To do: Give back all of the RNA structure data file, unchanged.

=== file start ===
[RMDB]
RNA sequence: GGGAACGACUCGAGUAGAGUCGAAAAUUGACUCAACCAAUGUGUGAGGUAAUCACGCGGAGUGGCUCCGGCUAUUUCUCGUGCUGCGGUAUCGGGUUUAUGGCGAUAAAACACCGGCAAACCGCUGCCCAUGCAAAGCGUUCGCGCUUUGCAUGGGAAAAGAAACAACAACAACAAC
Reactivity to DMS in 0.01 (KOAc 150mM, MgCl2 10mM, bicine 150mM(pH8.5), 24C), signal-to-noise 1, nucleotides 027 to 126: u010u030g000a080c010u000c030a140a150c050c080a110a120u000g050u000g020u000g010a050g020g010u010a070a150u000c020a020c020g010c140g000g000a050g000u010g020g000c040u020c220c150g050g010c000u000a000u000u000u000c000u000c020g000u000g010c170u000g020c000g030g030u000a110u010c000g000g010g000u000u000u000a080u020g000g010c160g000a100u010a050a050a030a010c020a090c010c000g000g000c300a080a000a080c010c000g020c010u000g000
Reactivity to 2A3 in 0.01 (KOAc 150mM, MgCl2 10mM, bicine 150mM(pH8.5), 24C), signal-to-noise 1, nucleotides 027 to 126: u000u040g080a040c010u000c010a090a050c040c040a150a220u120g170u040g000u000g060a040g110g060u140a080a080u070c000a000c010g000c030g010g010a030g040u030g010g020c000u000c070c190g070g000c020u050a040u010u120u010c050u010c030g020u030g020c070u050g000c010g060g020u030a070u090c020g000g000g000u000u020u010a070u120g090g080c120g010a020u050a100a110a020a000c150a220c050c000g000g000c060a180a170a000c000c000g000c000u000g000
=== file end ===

[RMDB]
RNA sequence: GGGAACGACUCGAGUAGAGUCGAAAAUUGACUCAACCAAUGUGUGAGGUAAUCACGCGGAGUGGCUCCGGCUAUUUCUCGUGCUGCGGUAUCGGGUUUAUGGCGAUAAAACACCGGCAAACCGCUGCCCAUGCAAAGCGUUCGCGCUUUGCAUGGGAAAAGAAACAACAACAACAAC
Reactivity to DMS in 0.01 (KOAc 150mM, MgCl2 10mM, bicine 150mM(pH8.5), 24C), signal-to-noise 1, nucleotides 027 to 126: u010u030g000a080c010u000c030a140a150c050c080a110a120u000g050u000g020u000g010a050g020g010u010a070a150u000c020a020c020g010c140g000g000a050g000u010g020g000c040u020c220c150g050g010c000u000a000u000u000u000c000u000c020g000u000g010c170u000g020c000g030g030u000a110u010c000g000g010g000u000u000u000a080u020g000g010c160g000a100u010a050a050a030a010c020a090c010c000g000g000c300a080a000a080c010c000g020c010u000g000
Reactivity to 2A3 in 0.01 (KOAc 150mM, MgCl2 10mM, bicine 150mM(pH8.5), 24C), signal-to-noise 1, nucleotides 027 to 126: u000u040g080a040c010u000c010a090a050c040c040a150a220u120g170u040g000u000g060a040g110g060u140a080a080u070c000a000c010g000c030g010g010a030g040u030g010g020c000u000c070c190g070g000c020u050a040u010u120u010c050u010c030g020u030g020c070u050g000c010g060g020u030a070u090c020g000g000g000u000u020u010a070u120g090g080c120g010a020u050a100a110a020a000c150a220c050c000g000g000c060a180a170a000c000c000g000c000u000g000